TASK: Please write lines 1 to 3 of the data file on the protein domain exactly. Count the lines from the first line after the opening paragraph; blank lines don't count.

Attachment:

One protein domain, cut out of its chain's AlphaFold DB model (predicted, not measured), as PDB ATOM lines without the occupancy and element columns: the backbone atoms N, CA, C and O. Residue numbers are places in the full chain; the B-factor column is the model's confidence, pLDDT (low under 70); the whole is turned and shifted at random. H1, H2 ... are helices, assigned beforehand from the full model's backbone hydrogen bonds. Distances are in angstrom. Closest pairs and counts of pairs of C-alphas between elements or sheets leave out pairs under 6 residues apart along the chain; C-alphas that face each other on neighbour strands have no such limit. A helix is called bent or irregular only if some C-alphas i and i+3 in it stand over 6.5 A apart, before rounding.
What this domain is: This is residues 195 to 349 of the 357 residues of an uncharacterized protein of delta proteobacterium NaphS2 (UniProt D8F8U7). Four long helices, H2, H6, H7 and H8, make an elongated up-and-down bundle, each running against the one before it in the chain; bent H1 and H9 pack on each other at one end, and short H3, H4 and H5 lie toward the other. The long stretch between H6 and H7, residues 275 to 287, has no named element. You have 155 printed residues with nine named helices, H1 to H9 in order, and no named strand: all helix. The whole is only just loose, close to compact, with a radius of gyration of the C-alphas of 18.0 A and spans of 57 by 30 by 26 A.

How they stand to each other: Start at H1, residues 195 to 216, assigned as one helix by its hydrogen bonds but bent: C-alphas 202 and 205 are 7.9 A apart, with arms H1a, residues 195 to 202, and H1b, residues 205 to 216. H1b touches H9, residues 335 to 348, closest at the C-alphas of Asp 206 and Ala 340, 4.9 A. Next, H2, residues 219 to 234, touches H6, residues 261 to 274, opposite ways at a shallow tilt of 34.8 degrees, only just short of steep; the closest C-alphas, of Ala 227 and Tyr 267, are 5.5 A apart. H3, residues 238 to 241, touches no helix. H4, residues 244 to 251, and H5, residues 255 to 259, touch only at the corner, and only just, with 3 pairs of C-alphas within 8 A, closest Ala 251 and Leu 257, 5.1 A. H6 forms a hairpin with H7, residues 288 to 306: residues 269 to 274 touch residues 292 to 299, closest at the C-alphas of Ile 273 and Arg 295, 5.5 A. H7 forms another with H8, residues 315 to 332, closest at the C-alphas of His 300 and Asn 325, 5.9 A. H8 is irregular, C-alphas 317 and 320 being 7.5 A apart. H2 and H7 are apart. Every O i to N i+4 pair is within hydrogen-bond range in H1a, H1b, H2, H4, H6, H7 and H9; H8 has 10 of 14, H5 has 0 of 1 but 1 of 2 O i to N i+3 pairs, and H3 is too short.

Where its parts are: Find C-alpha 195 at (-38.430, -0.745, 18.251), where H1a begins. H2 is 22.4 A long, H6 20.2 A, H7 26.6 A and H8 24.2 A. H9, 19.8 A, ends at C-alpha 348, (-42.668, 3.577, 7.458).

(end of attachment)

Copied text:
What this domain is: This is residues 195 to 349 of the 357 residues of an uncharacterized protein of delta proteobacterium NaphS2 (UniProt D8F8U7). Four long helices, H2, H6, H7 and H8, make an elongated up-and-down bundle, each running against the one before it in the chain; bent H1 and H9 pack on each other at one end, and short H3, H4 and H5 lie toward the other. The long stretch between H6 and H7, residues 275 to 287, has no named element. You have 155 printed residues with nine named helices, H1 to H9 in order, and no named strand: all helix. The whole is only just loose, close to compact, with a radius of gyration of the C-alphas of 18.0 A and spans of 57 by 30 by 26 A.

How they stand to each other: Start at H1, residues 195 to 216, assigned as one helix by its hydrogen bonds but bent: C-alphas 202 and 205 are 7.9 A apart, with arms H1a, residues 195 to 202, and H1b, residues 205 to 216. H1b touches H9, residues 335 to 348, closest at the C-alphas of Asp 206 and Ala 340, 4.9 A. Next, H2, residues 219 to 234, touches H6, residues 261 to 274, opposite ways at a shallow tilt of 34.8 degrees, only just short of steep; the closest C-alphas, of Ala 227 and Tyr 267, are 5.5 A apart. H3, residues 238 to 241, touches no helix. H4, residues 244 to 251, and H5, residues 255 to 259, touch only at the corner, and only just, with 3 pairs of C-alphas within 8 A, closest Ala 251 and Leu 257, 5.1 A. H6 forms a hairpin with H7, residues 288 to 306: residues 269 to 274 touch residues 292 to 299, closest at the C-alphas of Ile 273 and Arg 295, 5.5 A. H7 forms another with H8, residues 315 to 332, closest at the C-alphas of His 300 and Asn 325, 5.9 A. H8 is irregular, C-alphas 317 and 320 being 7.5 A apart. H2 and H7 are apart. Every O i to N i+4 pair is within hydrogen-bond range in H1a, H1b, H2, H4, H6, H7 and H9; H8 has 10 of 14, H5 has 0 of 1 but 1 of 2 O i to N i+3 pairs, and H3 is too short.

Where its parts are: Find C-alpha 195 at (-38.430, -0.745, 18.251), where H1a begins. H2 is 22.4 A long, H6 20.2 A, H7 26.6 A and H8 24.2 A. H9, 19.8 A, ends at C-alpha 348, (-42.668, 3.577, 7.458).